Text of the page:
To optimise or not to optimise: One property company's digital product journey

Different shares how it is combining data points and human insight in the property investor market

The measurability of digital platforms has enabled some unlocked capabilities for testing and optimisation. But in the race to measure and optimise performance, should we even be trying to optimise the process in the first place?

It’s a question that has been on the mind of Mina Radhakrishnan as she has built out her property management company, Different. Speaking ahead of her appearance at the Melbourne Business Analytics Conference, Radhakrishnan said she has worked to ensure that creating a superior customer experience does not default to just maximising specific data points.

“If you do that you are not thinking about why that is even a data point,” Radhakrishnan told CMO. “Don’t think about one data point and optimise. Ask the question of whether you even need to optimise the data point.”

This approach has been critical to the development of Different, which is setting out to provide a differentiated experience for property investors. The idea itself about when Radhakrishnan watched the process her father-in-law had to go through when investing in property.

Along with her co-founder and husband, Ruwin Perera, they have been systematically pulling apart the process of signing up with a property manager to make it as clear and enjoyable as possible. And that means understanding Web analytics won’t always tell the full story.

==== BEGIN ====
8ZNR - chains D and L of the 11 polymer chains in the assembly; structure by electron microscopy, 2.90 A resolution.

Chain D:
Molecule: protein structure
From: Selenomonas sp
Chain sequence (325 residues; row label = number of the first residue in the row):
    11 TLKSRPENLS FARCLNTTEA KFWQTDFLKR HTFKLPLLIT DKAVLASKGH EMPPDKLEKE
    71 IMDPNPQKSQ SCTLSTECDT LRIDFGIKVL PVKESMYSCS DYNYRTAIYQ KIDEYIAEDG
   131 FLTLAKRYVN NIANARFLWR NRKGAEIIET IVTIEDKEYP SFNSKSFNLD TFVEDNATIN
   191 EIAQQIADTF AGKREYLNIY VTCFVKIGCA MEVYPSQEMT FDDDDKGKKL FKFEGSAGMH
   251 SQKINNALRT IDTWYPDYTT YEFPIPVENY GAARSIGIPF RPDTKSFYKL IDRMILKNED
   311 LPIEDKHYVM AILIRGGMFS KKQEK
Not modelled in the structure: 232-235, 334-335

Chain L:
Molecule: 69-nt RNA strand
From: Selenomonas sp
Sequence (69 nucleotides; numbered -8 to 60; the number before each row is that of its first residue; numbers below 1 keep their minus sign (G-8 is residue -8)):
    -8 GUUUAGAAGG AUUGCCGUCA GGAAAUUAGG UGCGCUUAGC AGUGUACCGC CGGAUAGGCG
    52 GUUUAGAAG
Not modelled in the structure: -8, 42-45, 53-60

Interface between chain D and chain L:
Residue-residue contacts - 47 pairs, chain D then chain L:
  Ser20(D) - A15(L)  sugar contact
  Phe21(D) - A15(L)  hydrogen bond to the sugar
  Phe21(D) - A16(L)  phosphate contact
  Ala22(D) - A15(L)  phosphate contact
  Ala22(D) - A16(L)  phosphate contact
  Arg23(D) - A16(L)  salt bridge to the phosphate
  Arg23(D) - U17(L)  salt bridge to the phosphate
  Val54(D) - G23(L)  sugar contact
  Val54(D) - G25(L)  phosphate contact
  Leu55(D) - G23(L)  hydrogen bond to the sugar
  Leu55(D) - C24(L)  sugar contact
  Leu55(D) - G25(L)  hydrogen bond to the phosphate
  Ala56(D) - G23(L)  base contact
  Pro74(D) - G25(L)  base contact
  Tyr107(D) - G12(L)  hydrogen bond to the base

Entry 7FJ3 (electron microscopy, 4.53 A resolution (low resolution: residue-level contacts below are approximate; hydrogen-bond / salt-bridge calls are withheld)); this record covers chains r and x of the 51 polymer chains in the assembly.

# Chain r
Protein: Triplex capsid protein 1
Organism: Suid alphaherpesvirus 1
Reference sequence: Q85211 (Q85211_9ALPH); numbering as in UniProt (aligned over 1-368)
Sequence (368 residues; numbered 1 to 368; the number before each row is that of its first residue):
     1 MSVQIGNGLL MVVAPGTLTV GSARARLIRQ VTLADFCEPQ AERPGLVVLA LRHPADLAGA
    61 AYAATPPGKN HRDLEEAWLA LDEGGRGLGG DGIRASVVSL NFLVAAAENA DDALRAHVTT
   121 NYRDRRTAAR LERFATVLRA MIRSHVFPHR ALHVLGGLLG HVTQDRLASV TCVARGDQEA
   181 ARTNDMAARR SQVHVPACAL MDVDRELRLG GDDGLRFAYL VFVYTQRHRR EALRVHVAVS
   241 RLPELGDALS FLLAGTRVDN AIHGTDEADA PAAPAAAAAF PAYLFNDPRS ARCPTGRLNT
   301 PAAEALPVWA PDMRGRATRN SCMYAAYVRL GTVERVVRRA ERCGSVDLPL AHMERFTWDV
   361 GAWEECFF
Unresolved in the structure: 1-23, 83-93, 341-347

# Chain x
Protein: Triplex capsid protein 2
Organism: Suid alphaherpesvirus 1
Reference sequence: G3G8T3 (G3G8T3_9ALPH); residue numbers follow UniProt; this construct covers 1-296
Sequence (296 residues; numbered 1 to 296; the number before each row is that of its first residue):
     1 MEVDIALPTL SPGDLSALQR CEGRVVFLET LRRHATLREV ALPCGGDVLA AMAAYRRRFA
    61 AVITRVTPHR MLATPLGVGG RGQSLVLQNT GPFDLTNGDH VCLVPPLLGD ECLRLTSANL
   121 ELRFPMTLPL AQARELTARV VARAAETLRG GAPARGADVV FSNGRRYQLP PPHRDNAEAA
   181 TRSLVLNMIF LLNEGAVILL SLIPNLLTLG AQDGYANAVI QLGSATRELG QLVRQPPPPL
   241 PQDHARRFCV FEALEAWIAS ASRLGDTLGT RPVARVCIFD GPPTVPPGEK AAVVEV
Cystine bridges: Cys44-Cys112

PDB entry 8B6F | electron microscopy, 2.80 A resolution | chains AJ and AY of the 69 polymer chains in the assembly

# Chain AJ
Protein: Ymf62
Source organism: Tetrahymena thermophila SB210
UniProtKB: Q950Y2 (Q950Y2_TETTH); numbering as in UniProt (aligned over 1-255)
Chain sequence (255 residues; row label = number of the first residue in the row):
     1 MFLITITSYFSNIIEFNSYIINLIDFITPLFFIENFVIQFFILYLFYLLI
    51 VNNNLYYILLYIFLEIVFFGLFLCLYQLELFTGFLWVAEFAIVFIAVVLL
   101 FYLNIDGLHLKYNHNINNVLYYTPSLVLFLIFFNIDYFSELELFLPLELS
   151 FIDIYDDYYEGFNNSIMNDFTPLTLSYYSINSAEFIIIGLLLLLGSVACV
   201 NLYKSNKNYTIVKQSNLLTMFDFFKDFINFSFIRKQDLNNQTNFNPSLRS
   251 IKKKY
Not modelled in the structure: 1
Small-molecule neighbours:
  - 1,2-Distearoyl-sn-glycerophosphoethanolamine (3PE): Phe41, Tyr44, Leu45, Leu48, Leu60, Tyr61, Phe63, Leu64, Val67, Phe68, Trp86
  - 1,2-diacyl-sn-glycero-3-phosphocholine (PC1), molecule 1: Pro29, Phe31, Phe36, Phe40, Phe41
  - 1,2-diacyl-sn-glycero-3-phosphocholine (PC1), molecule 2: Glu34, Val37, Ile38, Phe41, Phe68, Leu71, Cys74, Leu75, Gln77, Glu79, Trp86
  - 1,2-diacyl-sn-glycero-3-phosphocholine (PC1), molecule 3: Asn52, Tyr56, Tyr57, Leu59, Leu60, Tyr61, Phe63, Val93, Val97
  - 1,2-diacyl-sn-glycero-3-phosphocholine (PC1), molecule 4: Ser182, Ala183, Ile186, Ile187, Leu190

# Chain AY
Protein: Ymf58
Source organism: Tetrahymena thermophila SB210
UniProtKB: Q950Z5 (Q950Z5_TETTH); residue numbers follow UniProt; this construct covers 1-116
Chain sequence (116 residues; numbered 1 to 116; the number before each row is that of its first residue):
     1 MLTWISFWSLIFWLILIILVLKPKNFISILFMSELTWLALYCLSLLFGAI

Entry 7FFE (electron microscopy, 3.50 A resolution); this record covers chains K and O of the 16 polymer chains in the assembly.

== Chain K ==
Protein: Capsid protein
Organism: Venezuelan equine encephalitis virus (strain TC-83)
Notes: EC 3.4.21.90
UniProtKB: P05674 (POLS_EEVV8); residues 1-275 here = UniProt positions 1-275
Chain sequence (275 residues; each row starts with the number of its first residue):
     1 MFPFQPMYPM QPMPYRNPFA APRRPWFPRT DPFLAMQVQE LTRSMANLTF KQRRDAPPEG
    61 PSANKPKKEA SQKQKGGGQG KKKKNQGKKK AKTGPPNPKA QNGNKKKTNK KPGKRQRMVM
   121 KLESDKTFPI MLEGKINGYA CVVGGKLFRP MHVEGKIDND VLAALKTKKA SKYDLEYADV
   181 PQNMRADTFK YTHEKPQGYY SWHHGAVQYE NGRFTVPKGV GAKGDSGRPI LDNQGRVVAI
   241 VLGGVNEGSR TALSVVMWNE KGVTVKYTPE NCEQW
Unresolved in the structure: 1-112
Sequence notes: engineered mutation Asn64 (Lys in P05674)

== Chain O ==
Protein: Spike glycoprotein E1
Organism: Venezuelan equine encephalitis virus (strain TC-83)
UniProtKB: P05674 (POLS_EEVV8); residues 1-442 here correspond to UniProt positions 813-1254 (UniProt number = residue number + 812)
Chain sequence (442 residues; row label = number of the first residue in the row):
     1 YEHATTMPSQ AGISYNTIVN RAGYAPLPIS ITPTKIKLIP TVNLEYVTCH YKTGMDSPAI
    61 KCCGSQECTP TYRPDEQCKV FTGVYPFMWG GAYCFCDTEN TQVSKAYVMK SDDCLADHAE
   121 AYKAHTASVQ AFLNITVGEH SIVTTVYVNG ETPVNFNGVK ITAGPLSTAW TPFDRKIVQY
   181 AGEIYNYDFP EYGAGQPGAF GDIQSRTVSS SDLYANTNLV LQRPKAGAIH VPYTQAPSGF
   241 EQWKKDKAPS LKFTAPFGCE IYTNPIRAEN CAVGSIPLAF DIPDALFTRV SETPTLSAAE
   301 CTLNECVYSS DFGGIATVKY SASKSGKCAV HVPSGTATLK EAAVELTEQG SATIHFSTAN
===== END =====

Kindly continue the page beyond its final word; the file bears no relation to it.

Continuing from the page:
“So much of it is about deeply understanding your users and what it is that drives them and motivates them,” Radhakrishnan said. “What you also need to do is ask what the overall problem is, what are people trying to accomplish, and why they are trying to accomplish it in that way.”

A key example of this thinking in action has been Different’s approach to the management agency agreement, a key document that sets out the relationship and responsibilities between a property’s owner and the agency they hire to manage it. Normally this would require the owner to fill out a lengthy online form.

Different’s approach has been to determine where information is required to be input into the form, then reframe it as a series of simple questions.

“Our system autogenerates and populates the agreement with all of the questions that they just answered,” Radhakrishnan said. “They can browse through it if they want to, then they can sign on their phone, and that’s it.”

Radhakrishnan’s approach was honed through her years as a head of product at Uber in the US, and in product management at Google before that.

“Product is this really interesting mix of the heart and the mind, in that you have to have a very clear sense of why you are doing something,” she said. “That ‘why’ should be driven both from a data perspective and being able to measure that impact, but at the same time, being able to recognise that the real power from a product is intangible – it’s how it makes people feel.

“Ultimately, what is the intangible feeling that your product creates? There is a level of delight and specialness that is hard to measure.”

One potential useful measure, however, is the response from customers. Radhakrishnan said that while the industry average net promoter score is negative 38, Different has been reporting scores in the 50s and 60s. Hence she said company will be working hard to utilise that goodwill.

“Within a month of becoming an owner, one out of every four owners is referring somebody else,” Radhakrishnan said. “We know that people like what we do, and enjoy it and appreciate it, But we really haven’t pushed hard to get people to refer and that is something on the marketing side we do need to do more of.”

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